[Skip to Content]
[Skip to Content Landing]
Article
May 1963

Idiopathic Jaundice of Pregnancy: Clinical, Chemical, and Ultrastructural Hepatic Changes in Three Cases

Author Affiliations

ALBANY, N.Y.

From the departments of Medicine, Pathology, and Obstetrics and Gynecology, Albany Medical College.; Assistant Professor of Medicine (Dr. Brown); Research Associate in Pathology (Dr. Porta); Resident in Obstetrics and Gynecology (Dr. Reder).

Arch Intern Med. 1963;111(5):592-606. doi:10.1001/archinte.1963.03620290058008
Abstract

In a talk entitled "The Tempestuous Winds of Fashion in Medicine"1 delivered at the State University of Iowa College of Medicine in 1961, Dr. Michael Kelly stated:

If diseases have single causes—or if they are idiopathic, which means self-caused—they are much easier to label and to put in the pigeon hole... If there is a large enough number of patients with these same symptoms, we speak of that group of symptoms as a single disease. The discovery of the specific agents which caused certain diseases led to a more accurate classification; but it has also encouraged the entity heresy by suggesting that many diseases have single causes.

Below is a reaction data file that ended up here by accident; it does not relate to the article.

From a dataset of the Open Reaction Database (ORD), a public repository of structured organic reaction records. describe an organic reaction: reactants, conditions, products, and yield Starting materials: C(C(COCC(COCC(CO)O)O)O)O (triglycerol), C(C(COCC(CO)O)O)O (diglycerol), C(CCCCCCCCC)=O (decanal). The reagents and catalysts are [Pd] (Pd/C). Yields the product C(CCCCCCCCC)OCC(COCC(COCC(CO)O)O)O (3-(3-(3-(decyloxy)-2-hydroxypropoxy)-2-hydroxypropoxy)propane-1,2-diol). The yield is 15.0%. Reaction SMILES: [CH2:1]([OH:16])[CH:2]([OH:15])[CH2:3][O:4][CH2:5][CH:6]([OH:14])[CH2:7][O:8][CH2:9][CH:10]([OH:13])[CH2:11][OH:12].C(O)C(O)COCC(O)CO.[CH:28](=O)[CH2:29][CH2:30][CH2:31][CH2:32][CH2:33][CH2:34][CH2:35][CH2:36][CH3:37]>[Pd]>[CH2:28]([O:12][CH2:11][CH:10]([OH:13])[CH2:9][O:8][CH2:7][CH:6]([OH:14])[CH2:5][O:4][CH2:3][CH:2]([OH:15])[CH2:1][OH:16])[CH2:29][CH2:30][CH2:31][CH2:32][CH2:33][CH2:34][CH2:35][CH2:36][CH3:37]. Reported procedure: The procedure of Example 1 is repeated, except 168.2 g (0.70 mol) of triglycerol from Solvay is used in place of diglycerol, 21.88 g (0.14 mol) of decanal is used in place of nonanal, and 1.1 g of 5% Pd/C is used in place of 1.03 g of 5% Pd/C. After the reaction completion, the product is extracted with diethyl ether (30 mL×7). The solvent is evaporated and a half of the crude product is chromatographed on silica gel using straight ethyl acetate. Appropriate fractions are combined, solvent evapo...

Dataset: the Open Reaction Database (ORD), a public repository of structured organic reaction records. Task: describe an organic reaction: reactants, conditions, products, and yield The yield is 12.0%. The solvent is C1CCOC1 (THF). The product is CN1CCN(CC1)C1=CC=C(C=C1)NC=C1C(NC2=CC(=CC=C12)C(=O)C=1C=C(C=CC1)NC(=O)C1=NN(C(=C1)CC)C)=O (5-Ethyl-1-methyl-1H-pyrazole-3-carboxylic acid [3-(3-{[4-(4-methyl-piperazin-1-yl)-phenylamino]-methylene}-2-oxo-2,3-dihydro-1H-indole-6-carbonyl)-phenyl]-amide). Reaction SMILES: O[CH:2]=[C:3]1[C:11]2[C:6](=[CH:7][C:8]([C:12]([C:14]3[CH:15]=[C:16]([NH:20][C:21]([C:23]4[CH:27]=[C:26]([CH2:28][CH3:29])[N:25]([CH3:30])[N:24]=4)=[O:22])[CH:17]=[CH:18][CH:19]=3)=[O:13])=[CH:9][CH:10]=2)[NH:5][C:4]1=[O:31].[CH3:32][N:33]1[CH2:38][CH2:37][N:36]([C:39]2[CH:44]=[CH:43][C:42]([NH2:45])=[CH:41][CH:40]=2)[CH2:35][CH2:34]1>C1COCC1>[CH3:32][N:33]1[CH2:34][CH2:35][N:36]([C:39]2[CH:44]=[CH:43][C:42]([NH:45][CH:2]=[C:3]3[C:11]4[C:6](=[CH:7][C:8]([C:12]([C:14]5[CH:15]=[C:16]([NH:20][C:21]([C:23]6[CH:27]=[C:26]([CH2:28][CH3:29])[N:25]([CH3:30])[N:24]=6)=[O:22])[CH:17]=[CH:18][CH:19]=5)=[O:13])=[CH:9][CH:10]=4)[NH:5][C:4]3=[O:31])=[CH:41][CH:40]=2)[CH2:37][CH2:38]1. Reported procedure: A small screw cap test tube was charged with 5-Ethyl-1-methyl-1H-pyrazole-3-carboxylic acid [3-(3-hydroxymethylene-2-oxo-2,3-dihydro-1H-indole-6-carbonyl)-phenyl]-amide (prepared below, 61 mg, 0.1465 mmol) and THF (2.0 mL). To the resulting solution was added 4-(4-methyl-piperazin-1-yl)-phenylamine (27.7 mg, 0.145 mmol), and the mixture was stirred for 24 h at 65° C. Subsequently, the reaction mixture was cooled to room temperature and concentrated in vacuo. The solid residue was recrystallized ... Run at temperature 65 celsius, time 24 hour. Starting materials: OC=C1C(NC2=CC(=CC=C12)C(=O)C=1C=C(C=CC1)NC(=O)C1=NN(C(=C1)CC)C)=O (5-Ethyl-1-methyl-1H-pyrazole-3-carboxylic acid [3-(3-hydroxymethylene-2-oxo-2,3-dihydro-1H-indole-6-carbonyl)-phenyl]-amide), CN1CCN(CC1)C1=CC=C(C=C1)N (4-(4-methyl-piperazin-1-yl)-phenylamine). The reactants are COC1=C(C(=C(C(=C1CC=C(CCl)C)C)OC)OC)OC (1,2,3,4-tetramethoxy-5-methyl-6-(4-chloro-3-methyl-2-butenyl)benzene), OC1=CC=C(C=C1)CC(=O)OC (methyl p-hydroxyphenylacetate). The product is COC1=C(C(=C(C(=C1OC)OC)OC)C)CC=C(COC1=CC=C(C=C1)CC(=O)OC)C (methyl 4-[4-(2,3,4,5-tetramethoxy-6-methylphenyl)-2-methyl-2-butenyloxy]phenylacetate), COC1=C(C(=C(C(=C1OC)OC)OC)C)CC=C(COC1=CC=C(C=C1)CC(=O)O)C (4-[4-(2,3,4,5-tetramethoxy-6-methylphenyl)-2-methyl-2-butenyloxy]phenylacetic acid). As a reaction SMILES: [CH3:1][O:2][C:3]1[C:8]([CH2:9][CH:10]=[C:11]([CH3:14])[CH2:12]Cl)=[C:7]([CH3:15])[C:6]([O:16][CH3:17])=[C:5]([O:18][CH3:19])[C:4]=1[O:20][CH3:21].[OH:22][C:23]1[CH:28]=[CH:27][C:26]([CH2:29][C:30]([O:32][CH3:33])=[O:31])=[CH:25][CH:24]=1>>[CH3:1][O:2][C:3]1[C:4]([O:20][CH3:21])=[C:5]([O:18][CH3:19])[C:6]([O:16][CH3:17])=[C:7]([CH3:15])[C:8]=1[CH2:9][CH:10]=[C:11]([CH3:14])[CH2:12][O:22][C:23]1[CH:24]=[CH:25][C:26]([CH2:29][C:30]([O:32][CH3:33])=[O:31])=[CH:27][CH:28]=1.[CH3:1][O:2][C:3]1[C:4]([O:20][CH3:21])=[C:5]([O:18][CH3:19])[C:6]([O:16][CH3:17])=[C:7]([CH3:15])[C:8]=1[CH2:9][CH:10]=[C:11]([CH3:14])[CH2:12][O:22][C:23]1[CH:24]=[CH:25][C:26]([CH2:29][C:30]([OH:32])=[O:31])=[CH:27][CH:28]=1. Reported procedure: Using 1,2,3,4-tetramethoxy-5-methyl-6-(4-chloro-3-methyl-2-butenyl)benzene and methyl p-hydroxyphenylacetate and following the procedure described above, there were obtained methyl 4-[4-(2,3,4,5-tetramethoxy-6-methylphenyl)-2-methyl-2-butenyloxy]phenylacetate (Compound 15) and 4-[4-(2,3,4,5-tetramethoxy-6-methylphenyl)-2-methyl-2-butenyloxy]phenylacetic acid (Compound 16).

In a three-month period, three patients with jaundice in late pregnancy were seen at Albany Medical Center. All presented similar clinical, chemical, and ultrastructural hepatic changes. Although no definite cause for the jaundice in these three patients was discovered, their conditions appeared

×